I have always had a soft spot for the Salvation Army and admiration for the tireless work the organisation does for the less-fortunate and those in need.

As far as charities go, the Sallies aren't really that glamorous and tend to quietly get on with their roles in the community. Most of us only remember them when we see the adverts on television.

The organisation has been around for so long that many just take them for granted.

However, there is no doubt that they do good work in our communities and are always there to help those in dire straits. So, when the Sally Army says things are getting tough out there, then it is worth listening.


We reported in yesterday's paper that the Salvation Army has seen an almost 50 per cent increase in families receiving food parcels.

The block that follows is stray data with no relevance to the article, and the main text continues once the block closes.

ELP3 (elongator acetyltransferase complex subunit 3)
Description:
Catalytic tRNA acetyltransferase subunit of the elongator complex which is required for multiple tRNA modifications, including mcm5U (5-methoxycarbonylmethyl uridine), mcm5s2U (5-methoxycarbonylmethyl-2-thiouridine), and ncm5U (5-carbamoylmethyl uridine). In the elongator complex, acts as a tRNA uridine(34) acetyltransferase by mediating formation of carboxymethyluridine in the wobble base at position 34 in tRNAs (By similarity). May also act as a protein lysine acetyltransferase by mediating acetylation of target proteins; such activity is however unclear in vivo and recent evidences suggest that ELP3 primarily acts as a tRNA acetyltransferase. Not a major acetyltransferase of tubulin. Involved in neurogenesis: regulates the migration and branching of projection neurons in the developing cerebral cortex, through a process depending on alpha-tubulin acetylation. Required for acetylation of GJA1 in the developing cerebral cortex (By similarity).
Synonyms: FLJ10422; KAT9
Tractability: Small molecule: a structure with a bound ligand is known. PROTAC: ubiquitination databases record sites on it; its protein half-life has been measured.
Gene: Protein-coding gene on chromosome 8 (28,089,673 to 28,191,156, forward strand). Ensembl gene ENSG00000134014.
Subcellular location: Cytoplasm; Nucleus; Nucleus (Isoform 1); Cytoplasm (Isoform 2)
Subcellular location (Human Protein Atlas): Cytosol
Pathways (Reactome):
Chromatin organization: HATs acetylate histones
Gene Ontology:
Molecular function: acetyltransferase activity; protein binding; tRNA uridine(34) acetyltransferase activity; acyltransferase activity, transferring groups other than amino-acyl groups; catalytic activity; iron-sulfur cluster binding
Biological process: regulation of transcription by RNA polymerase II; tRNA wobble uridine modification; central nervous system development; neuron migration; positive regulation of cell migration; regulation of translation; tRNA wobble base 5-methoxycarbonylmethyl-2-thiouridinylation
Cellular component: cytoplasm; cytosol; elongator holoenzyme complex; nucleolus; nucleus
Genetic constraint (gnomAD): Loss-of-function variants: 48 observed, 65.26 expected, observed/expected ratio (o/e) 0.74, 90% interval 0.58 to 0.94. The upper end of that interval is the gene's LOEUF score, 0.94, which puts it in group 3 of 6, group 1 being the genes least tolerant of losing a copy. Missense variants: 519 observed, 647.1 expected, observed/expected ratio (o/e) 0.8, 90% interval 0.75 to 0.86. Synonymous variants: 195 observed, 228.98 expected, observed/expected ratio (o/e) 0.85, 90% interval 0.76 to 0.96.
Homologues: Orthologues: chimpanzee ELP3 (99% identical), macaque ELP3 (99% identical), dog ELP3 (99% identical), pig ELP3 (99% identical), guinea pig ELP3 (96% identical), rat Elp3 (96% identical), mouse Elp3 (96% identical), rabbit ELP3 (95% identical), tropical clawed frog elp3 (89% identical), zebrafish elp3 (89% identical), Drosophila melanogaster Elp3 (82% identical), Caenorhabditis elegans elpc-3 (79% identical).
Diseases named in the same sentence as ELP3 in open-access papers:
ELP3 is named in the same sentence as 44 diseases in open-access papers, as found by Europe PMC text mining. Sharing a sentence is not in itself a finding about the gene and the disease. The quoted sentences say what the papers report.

The army told us that in Napier alone, 421 families were provided with emergency food parcels in the first three months of this year - 132 more than for the first quarter of last year.

This increase is mirrored at a national level where the army is finding that the number of those living in unsuitable environments, on the streets or in cars, is growing. As usual, those who suffer the most are the children and many youngsters in need are requiring help.

In a country like ours, which has a good welfare net, it is not good to be hearing tales like this.

It is all very well to criticise people for wrong life choices but there comes a time when, no matter who is to blame, they still need help.

This is where the Sallies step in. This week, you will see them and other volunteers out and about collecting money in their Red Shield Street Appeal.

Help if you can, because it will be going to someone in need.